I’ve had a lot of funny questions and eBay horror stories over the years, and I thought maybe a little FAQ and buyers guide might be helpful, humorous, or enlightening to some of you.
Truly, my most frequently asked questions. Not the most useful, but the ones I get most often.
Q:”Do you have this 80 year old hat in another (size, color)?
A: Sorry, no.
Q:”Your measurement says this is a size 38 jacket, I’m a size 46, will if fit me?”
A: Sorry, no.
Q:”What color is it?”
A: The color it looks in the pictures and says in the description.
Q:”How do you know the (sweatband/liner/hatband/brim width etc.) is original? Could this be a fake?”
A: No way of knowing for sure, but everything matches and it would be an awful lot of trouble to go to.
Q:”What would you estimate the X value of the felt as?”
A: The X rating system is meaningless and varies maker to maker and year to year.
Q: “If you end it now, I will give you $15 for it.”
A: “There are two hours left, six bids, and it’s already going for $35.
And now a short buyers guide – sort of a response to all the eBay transactions gone wrong that I’ve had.
Sizing: Tagged size varies. A lot. It did then, it does now. I wear a size 38 jacket- I have clothes tagged 36 to 44 in my closet, all fit about the same. And that’s modern stuff. In the 50, 60, 70, 80 year s that have passed since the garment I’m selling was new- who knows what could have happened? Rain, humidity, heat, wear- they all do their part to shrink or stretch. And this is why I provide measurements. Please do not look at a size tag and ignore the measurements. And don’t assume the measurements are wrong. Wishful thinking won’t make your coat or jacket fit.
Condition: Everything I sell is vintage. Unless I’ve stated otherwise, if it’s 70 years old, it’s going to have an issue or two. Don’t just look at the first two pictures. Actually read the entire description. Actually look at all the pictures. If you’re going to be dropping $175 on a hat, take the thirty seconds it takes. If you’re going to be dropping over $200 on an overcoat, read the sentence the describes the damage. Because I do my best to describe what’s wrong. And sometimes I miss things. But in years of selling only one complaint was actually due to something I missed. And the guy was cool about it and everything worked out.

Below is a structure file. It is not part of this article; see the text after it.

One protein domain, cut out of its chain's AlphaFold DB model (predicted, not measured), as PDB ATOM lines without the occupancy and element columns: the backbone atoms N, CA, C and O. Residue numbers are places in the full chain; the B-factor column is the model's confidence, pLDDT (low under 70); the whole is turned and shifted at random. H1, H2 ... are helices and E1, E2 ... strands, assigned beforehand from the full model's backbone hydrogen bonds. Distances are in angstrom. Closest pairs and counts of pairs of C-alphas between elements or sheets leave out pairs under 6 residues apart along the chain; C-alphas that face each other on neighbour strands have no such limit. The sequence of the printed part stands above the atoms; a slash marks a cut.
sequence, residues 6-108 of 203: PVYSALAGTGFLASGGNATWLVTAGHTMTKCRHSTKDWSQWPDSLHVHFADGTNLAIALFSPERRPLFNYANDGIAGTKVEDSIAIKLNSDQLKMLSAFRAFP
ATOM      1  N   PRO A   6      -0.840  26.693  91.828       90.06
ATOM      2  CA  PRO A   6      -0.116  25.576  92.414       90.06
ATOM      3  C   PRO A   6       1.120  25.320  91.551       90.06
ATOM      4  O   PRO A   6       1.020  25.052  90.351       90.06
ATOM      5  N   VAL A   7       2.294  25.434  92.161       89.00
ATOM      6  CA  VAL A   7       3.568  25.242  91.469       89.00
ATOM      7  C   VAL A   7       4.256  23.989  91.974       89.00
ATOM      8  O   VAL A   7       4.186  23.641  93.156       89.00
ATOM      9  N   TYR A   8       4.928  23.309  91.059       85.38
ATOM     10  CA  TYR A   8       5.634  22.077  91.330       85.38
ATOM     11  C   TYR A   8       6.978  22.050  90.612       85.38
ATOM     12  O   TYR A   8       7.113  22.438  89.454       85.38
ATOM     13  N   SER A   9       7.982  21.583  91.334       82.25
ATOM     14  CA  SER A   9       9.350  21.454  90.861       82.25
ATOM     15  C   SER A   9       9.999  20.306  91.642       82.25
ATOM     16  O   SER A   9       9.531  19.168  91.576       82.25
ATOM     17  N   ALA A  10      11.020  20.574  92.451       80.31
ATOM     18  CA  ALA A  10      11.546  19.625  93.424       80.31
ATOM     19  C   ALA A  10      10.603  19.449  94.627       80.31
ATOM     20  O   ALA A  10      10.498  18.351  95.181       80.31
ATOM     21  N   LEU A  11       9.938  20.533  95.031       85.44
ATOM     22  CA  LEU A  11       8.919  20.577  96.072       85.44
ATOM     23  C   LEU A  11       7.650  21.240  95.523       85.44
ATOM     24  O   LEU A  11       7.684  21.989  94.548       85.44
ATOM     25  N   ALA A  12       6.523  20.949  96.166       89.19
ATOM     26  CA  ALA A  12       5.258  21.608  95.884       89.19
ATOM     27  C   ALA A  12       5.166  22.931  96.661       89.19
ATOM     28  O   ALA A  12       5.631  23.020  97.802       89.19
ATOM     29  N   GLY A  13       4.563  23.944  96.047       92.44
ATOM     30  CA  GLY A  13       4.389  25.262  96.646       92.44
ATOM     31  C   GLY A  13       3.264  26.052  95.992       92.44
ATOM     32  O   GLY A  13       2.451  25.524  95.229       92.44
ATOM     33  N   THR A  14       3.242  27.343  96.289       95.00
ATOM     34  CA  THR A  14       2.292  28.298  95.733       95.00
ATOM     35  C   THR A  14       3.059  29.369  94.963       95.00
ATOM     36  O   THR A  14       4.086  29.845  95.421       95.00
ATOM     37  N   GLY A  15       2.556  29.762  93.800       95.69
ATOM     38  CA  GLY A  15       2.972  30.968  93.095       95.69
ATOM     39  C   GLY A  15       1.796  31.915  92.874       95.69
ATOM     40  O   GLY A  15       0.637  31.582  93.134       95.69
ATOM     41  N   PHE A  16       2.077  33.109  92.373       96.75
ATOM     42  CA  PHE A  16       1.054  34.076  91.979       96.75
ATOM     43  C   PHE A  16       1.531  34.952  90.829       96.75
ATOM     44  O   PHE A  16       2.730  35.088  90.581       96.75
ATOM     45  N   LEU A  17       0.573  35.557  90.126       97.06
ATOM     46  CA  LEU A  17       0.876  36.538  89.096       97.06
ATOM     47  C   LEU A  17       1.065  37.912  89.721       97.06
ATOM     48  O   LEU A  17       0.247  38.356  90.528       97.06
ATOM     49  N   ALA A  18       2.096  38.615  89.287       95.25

My expectations have changed in dealing vintage. I wouldn’t say I’ve lowered them, but they have changed. When I get clothes and hats in, I expect them to be in the shape described and packaged well. That’s not always the case, I get my fair share of crushed hats and wadded jackets, but even that is fixable. (I hate to think what people would say if I represented and delivered product in the way it’s been done to me.) But I expect the item to be vintage. I expect to sometimes get something with a bit of a smell, or a moth bite or two. I expect something that has been traveling for half a century or more.
I get these things in, and I do my best to make them look their best. Steam for the wrinkles, Steam and sun for the smells. I reshape, recrease, brush, clean and otherwise make the items more presentable. When I list, I make sure my pictures are good and that my descriptions are accurate.
But I still get people who buy things that have been around for 70 years, and their complaint is that it’s old. I still get people who buy things with damage and then complain that they have the exact damage that was clearly mentioned. I still get people who buy things that are clearly measured and complain that they didn’t read them and that it doesn’t fit. And in dealing with unreasonable people in a selling system that’s stacked against the seller, there’s unfortunately not a lot I can do.
As a parting shot, to quote Syms, “AN EDUCATED CONSUMER IS OUR BEST CUSTOMER”.